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The Pride of Rosendale

Trans Resident Angie Bouros Responds to Bigotry by Turning Her Home Into a Symbol of Acceptance


Last Updated: 02/18/2020 10:30 am
  • Photos courtesy of Angelina Bouros

On July 31, 2017, Rosendale resident Angelina Bouros received her first piece of hate mail. The unsigned letter contained threats to her person and her property. “I think what set this person off was the pride flag,” explains Bouros, who is a regional manager for a local healthcare company and the contractor-owner of “Hudson Valley Handygirl.” Alongside the American flag, Bouros, who is transgender, had recently hung the rainbow-striped flag of LGBTQ community in front of her Rosendale bungalow. “[He or she] seemed incensed that the pride flag was anywhere near the American flag,” remembers Bouros. “They didn’t like that I’d displayed my allegiance.” But Bouros didn’t remove it.

“I have gone through so much to get to this point in my life, where I am happy and comfortable in my skin,” she explains. “Nobody—and I mean nobody—is allowed to stand in the way of my being true to who I really am.” The hate mail didn’t stop, however. Bouros received three more threatening letters and then, in summer 2019, the harassment escalated into violence when she found her cat Rambo killed and dismembered.

“I have a lot of trans friends who this would really put a lot of fear into,” Bouros explains. “But I won’t allow a bully to ever alter who I am.” Inspired by the rainbow-painted house next door to the Westboro Baptist Church in Kansas, she decided to transform her entire house into one large pride flag. Instead of hiding, Bouros “pushed right back” and decided to throw a painting party.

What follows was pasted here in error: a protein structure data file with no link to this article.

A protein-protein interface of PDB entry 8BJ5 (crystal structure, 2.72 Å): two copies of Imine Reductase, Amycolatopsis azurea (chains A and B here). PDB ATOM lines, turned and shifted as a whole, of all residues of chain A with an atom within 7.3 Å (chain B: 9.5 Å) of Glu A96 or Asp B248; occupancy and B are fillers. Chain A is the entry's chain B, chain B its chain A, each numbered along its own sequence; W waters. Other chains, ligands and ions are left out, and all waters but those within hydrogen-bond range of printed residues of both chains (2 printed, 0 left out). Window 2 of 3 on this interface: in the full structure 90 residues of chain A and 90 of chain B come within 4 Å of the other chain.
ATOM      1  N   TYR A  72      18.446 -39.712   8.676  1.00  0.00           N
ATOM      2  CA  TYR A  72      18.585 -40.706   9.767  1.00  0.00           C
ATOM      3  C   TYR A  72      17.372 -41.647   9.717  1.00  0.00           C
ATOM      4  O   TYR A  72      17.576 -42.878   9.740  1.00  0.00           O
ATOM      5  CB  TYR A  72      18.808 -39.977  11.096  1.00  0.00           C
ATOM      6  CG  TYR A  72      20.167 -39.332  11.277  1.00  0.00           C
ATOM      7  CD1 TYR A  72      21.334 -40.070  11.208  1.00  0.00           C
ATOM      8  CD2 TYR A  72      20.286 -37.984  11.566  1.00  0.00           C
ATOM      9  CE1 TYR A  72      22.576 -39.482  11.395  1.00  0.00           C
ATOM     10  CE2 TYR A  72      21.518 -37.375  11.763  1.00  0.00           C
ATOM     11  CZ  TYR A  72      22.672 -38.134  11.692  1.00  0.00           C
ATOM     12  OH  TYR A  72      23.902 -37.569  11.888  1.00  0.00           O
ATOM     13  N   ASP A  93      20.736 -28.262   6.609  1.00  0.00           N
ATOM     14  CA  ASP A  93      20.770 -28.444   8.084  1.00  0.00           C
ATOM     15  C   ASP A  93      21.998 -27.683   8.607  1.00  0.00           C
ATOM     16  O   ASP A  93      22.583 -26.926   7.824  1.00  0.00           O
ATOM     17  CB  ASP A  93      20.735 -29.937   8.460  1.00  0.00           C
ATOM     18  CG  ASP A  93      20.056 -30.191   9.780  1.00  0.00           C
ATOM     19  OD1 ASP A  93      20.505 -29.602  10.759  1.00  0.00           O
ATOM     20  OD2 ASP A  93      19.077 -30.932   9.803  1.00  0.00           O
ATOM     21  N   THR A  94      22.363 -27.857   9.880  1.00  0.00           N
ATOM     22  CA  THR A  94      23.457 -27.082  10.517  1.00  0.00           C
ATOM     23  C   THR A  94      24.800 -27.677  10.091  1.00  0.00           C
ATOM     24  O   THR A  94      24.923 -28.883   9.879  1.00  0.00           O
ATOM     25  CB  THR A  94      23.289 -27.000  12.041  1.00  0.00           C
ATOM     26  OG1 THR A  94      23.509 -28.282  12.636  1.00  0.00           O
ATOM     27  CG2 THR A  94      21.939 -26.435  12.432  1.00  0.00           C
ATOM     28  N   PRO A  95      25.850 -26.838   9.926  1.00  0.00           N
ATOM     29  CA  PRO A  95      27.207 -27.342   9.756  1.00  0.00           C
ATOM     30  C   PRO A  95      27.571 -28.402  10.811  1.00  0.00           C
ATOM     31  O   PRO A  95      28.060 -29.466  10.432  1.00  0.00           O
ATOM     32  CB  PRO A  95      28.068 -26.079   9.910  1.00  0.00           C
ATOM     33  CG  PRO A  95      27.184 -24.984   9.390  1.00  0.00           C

She put up signs around town and posts on social media, explaining exactly what was happening to her and exactly what she planned to do about it. Bouros then invited the local community to come over and help her paint. The positive response she received astounded even the resilient and optimistic Bouros.

  • Photos courtesy of Angelina Bouros

First, the owners of the local Herzog’s Home Center heard her story and donated the house paint. On the day of the party—September, 7 of 2019— “I thought maybe 50 or 60 people would show up,” she remembers. “But people just started showing up; then more and more came.” The majority of attendees were strangers to her, but they’d heard her story and wanted to help.

“They wanted to participate and show their support,” she says. “Everybody was upbeat and positive—total strangers were hugging one another—it was just fantastic. We had live bands, we had food, there were tons of kids here: It turned into a block party.” Bouros estimates that over 200 people came by through the course of the day, sharing food, listening to music and, of course, helping her paint.

Volunteers who came to help paint and show their support.
  • Volunteers who came to help paint and show their support.
After the party, new letters started arriving. They were from the greater Hudson Valley, and even from other parts of the world; most were from total strangers and all expressed admiration and support. Bouros even received a large white envelope filled with bright construction paper valentines from students at Pine Bush High School. As one letter put it: “It’s your house and it’s beautiful. Thank you for turning it into something that inspires, delights and empowers us all.”

“Somebody just felt inspired to just let me know how I inspired them. People like this actually inspire me to be more inspired,” says Bouros. “This is how change happens. You take something that's horrible and you don't want it to be in vain. Hate has no home here. Someone’s hate is not bigger than our love.”

  • Photos courtesy of Angelina Bouros

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